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Old 07-06-2007, 01:01 PM   #5
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FYI, the best comparison would be to the XT600, where they'd be about even. Most of the weight advantage in these bikes is in the lack of electric start, which can be good or bad depending on how healthy your knees are.
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Old 07-06-2007, 01:12 PM   #6
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I still got a few parts for them left (like a lower end of the motor) if anybody needs them.
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Old 07-06-2007, 01:19 PM   #7
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XLs are great machines... i ride an xr650, but was inspired to go honda by a buddy of mine who rides an old xl500s. it's an extremely capable bike... he's never had trouble keeping up with the KLRs, DRs or XRs we've ridden with. I'd love to see more pics of the old hondas
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Old 08-18-2013, 04:27 PM   #8
Onederer
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Headlight FYI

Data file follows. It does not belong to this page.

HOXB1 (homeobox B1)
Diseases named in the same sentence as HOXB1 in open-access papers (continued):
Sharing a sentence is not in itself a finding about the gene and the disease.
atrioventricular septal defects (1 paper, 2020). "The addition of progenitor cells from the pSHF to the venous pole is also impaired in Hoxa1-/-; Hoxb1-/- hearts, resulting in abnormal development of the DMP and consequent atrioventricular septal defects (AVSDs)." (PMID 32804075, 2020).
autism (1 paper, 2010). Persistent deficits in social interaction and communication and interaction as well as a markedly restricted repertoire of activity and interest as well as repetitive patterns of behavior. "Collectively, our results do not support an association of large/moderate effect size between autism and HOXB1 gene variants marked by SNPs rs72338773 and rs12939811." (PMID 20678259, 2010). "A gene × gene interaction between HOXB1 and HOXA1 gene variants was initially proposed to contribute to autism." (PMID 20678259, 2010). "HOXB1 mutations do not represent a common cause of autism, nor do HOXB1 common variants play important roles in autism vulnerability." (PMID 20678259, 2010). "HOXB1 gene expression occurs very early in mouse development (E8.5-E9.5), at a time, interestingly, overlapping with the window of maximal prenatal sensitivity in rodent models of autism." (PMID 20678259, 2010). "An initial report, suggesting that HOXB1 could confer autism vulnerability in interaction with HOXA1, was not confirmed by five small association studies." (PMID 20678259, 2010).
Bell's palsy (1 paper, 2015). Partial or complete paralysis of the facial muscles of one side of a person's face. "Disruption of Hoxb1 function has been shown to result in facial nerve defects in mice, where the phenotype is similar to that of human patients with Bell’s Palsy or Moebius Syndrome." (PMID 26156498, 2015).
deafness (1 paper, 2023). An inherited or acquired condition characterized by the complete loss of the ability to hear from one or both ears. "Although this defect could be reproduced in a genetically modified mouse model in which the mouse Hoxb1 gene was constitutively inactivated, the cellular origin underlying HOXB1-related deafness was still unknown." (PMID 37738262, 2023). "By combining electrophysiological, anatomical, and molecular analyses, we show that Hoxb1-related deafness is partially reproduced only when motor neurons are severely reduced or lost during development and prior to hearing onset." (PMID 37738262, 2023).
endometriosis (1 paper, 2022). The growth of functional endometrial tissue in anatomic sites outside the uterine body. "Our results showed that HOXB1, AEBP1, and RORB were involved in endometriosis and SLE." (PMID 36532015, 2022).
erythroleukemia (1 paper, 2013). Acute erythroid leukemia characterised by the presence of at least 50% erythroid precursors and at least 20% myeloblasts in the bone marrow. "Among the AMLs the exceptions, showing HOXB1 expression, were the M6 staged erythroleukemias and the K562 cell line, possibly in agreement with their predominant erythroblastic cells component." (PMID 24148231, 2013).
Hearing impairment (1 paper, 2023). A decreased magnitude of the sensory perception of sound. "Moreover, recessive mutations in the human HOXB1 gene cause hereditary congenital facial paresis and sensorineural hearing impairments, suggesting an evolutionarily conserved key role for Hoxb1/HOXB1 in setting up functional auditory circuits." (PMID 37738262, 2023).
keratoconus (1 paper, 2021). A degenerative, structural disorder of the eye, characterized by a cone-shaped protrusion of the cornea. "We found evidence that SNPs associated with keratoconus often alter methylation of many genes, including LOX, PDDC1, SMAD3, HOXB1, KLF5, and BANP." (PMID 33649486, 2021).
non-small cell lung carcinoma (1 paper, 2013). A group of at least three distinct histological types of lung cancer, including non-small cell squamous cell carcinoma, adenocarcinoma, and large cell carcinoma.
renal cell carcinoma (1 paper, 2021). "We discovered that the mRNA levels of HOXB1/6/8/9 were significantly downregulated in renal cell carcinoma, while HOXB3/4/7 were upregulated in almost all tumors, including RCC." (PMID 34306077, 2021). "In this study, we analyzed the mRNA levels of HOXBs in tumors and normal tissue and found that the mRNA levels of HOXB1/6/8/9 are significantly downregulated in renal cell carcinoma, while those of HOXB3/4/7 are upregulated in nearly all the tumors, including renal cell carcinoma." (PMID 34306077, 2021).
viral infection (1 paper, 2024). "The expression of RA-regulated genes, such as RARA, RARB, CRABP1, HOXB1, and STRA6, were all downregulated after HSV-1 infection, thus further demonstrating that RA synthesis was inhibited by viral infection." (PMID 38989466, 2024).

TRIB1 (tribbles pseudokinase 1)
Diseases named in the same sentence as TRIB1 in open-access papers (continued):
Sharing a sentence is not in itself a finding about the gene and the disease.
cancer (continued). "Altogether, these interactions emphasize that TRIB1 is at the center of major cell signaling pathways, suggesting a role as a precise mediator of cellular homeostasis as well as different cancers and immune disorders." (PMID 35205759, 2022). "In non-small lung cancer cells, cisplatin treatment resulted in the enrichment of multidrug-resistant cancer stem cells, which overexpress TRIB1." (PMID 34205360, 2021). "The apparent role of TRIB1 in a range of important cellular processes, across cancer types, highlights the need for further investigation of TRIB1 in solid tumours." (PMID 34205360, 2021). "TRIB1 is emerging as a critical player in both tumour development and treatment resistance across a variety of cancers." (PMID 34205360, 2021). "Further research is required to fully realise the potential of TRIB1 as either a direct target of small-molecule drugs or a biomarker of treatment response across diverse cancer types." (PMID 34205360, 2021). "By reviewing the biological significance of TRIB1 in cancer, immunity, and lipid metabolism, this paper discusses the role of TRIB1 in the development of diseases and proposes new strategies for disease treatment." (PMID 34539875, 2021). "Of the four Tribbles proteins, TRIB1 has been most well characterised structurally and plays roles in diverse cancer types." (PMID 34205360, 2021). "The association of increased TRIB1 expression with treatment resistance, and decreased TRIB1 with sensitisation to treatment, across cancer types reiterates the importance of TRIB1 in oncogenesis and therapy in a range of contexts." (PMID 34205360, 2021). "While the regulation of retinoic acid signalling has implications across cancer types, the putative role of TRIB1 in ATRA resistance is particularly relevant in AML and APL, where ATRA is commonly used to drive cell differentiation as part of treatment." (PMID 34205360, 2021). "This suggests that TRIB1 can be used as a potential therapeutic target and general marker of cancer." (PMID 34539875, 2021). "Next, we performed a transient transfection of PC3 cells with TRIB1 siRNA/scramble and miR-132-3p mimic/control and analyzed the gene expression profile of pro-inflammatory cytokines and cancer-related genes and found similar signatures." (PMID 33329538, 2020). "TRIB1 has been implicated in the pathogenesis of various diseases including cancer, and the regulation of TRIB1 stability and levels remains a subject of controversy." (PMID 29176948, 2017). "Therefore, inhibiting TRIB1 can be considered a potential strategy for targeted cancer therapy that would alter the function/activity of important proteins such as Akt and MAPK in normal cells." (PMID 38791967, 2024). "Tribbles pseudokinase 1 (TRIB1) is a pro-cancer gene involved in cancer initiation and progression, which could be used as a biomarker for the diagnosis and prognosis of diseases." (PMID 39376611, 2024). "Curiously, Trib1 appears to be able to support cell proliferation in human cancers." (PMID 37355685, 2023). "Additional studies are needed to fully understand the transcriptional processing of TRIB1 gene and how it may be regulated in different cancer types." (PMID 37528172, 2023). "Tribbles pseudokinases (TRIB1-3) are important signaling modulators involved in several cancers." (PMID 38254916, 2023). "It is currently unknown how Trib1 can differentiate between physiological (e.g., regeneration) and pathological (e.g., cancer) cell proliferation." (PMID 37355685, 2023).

The XR650L headlight fits and is dimensionally the same as the XL600R headlight, although the XL600R headlight shows as discontinued.

The reflector on mine is very dull and I am replacing it with a new one. Replaced the one on my XR650L with a new one and it made a big difference in light output. My XR650L's orginal one was >10 years old.
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Old 08-19-2013, 12:29 AM   #9
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So I decided to give my 30 year old Devcon a try. Tested a sample last night and it still went off despite its age, (unlike me).
Before

After

Yay, no more shitty crack. Im going to leave it the full 24 hours before running the bike and hopefully my oil leak will be a distant memory.
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Old 01-10-2014, 06:50 PM   #10
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There are O-ring kits. The material comes in bulk, the desired length is cut and the ends are vulcanized. In the end, the kits often cost more than just buying a Honda kit.

Buy the Honda kit, do a full rebuild and not have to touch them for decades. I say that, but I also only use ethanol free fuel.

RTV is not RTV, there are several compounds. RTV on aluminum can be corrosive, in which case will damage the carbs. Proper RTV (although I wouldn't consider it proper in this app) is more expensive than the common RTV. Just like the proper anti-seize, people often use the incorrect RTV for the application.